Approaching Meditation

Ansel Adams, Cloud, Sierra Nevada, 1936
Ansel Adams, Cloud, Sierra Nevada, 1936

People who meditate have long known that this practice is beneficial for maintaining health and calmness of mind.

Research confirms that meditation lowers blood pressure, enhances the immune system, promotes a deeper more restful sleep and can slow down cell damage and the ageing process.

On a deeper level, meditation can also improve the quality of your life by teaching you to be fully alert, aware and alive. In meditation we do not strive for results. We simply let go of everything our minds hold on to – our thoughts, opinions and positions to uncover who we are in the present moment.

Here is an introductory technique for the practice of mindful meditation:

1. Find a place that is quiet and comfortable where you will be undisturbed. Traditionally the morning is considered to be the best time to meditate because one is less likely to be distracted by the demands of the day. It is also a good idea to meditate at the same time everyday to establish consistency in your practice.

2. Find a posture that works for you. You can sit either on a chair or cross-legged on the floor. It is important that the spine is upright and that your body is relaxed. You can try sitting on a cushion or a rolled up blanket to elevate yourself slightly to allow your knees to rest on the floor. Rest your hands comfortably on your lap or thighs with the palms facing upwards or downwards.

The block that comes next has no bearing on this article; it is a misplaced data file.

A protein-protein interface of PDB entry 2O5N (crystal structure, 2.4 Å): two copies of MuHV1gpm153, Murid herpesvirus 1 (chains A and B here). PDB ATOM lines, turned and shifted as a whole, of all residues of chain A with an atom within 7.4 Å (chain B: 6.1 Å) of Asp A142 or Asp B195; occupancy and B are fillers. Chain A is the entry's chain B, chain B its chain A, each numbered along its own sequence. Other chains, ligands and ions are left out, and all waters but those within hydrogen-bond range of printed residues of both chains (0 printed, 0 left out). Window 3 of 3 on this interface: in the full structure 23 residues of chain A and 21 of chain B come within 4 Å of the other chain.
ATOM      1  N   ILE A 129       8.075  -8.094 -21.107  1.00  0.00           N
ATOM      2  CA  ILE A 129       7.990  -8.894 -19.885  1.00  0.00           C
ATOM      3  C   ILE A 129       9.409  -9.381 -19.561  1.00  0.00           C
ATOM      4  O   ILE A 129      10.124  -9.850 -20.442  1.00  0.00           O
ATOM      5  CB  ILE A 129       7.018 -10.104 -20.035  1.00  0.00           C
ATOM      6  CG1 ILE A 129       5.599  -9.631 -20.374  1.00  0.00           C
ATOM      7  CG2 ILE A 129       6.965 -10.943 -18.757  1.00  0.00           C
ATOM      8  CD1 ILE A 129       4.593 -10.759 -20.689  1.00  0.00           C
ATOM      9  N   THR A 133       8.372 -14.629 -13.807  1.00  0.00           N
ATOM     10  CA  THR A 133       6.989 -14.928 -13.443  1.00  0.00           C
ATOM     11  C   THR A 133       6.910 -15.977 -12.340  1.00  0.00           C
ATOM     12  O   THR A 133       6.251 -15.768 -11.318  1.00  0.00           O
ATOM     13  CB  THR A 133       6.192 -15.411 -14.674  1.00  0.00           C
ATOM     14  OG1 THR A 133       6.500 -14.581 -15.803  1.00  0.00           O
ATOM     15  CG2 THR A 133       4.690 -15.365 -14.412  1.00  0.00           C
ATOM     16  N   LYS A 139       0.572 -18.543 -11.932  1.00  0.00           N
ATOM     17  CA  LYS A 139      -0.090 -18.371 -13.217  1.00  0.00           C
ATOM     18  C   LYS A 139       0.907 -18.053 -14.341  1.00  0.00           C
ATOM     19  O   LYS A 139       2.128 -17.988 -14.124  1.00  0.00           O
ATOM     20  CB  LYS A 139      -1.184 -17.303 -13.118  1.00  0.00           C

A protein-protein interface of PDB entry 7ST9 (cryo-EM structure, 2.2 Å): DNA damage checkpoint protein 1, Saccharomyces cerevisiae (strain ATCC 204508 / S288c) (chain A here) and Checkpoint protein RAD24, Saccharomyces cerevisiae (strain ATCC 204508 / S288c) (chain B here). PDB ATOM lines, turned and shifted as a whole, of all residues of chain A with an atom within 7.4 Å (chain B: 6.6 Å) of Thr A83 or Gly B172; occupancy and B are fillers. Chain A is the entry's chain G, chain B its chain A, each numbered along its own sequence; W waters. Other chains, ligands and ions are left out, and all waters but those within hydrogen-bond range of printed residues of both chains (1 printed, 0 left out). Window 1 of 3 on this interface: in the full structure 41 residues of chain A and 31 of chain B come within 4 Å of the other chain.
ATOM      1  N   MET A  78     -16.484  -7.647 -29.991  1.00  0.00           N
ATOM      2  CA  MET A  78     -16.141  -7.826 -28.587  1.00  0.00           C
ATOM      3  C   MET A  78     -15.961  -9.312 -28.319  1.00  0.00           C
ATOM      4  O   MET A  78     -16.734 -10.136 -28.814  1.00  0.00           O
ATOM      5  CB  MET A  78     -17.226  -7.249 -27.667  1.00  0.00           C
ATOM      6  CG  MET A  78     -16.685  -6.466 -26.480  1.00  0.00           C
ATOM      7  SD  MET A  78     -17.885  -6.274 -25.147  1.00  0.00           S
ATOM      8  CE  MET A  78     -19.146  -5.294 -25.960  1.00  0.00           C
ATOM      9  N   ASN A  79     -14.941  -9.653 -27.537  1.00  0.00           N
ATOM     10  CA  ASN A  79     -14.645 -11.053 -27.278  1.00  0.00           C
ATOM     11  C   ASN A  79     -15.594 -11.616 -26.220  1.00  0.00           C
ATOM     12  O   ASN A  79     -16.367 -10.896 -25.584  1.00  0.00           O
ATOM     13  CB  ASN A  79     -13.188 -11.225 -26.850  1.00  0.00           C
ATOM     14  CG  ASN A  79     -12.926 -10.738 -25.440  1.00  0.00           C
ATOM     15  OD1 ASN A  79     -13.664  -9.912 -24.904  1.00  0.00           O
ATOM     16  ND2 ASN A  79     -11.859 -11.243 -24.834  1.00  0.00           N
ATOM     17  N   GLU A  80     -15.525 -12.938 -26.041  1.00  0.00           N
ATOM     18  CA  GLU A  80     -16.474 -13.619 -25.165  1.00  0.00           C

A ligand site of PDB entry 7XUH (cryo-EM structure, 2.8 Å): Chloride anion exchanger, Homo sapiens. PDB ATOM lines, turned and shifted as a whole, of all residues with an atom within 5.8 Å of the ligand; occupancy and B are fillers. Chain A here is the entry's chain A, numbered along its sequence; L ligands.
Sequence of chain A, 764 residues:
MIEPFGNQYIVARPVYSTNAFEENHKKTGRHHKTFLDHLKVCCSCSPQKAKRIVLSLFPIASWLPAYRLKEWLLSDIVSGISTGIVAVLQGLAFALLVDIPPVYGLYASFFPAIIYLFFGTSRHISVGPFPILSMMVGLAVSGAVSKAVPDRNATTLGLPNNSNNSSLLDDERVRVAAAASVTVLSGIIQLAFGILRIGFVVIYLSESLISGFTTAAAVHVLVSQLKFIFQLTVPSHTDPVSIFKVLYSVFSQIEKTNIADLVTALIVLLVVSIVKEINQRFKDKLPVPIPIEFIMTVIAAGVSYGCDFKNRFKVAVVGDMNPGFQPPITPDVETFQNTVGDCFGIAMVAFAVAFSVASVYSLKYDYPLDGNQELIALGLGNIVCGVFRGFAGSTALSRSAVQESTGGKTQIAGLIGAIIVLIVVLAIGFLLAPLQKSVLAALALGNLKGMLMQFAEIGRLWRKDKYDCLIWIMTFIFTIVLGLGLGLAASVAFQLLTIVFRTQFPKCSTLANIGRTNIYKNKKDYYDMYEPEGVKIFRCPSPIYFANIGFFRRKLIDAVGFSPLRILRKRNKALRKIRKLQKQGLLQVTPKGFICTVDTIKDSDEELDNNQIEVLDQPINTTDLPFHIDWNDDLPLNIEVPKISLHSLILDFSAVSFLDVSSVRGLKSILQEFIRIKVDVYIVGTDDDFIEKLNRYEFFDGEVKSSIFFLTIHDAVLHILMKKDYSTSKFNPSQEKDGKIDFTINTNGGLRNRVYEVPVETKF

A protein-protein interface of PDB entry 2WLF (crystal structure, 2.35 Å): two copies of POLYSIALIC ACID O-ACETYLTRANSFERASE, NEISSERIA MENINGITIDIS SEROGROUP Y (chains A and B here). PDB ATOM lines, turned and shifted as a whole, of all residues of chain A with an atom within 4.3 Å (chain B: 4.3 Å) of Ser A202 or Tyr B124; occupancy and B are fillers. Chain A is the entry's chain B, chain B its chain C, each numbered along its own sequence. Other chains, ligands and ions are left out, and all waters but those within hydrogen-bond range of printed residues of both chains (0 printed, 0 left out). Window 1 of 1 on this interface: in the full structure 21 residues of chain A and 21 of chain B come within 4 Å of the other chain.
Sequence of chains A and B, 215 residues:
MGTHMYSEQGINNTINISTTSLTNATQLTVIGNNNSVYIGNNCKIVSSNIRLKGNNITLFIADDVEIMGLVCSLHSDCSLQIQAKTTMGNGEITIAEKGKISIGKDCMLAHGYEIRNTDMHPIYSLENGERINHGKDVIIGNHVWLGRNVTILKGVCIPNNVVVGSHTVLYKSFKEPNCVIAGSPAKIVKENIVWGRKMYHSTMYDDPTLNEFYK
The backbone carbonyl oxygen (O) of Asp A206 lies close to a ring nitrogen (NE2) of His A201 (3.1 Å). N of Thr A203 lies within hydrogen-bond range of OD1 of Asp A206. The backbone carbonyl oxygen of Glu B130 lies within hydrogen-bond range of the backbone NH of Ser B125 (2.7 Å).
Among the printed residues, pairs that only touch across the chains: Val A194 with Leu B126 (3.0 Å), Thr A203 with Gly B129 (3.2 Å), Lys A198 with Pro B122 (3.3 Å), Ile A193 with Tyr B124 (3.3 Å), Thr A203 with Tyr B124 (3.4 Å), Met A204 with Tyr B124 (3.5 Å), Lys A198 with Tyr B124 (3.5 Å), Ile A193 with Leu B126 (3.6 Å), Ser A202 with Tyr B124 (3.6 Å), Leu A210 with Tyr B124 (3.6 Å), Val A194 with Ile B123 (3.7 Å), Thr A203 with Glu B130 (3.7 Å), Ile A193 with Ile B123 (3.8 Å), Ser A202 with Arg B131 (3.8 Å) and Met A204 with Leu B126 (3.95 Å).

3. To minimize outward distractions it is good to close your eyes but do not allow yourself to fall asleep. Become aware of your breathing by focusing on the movement of air in and out of your body.

4. Be aware of the thoughts that come up in your mind. Do not try to ignore or suppress them. Just observe them while remaining calm and anchored to your breath. Do not let your frequent wanderings discourage you. When you realize you have been taken away from your path simply make a gentle return of your focus to your breathing.

5. When you are grounded try to observe sensations that are taking place in the body such as the temperature or muscular tensions. Try to have a sense of the whole weight of your body on the floor or chair. Do not try to change anything. Simply observe what is taking place in yourself as though you were an interesting stranger. Remember to always come back to the breath if you fall into distraction.

6. After 15 minutes continue to be aware of your breath and slowly open your eyes. Take a few minutes to allow yourself to come back to where you are. When you are ready gently lift yourself up to a standing position. Continue this practice daily. You will notice that the inner experience of meditation will affect your outer life in many miraculous ways.

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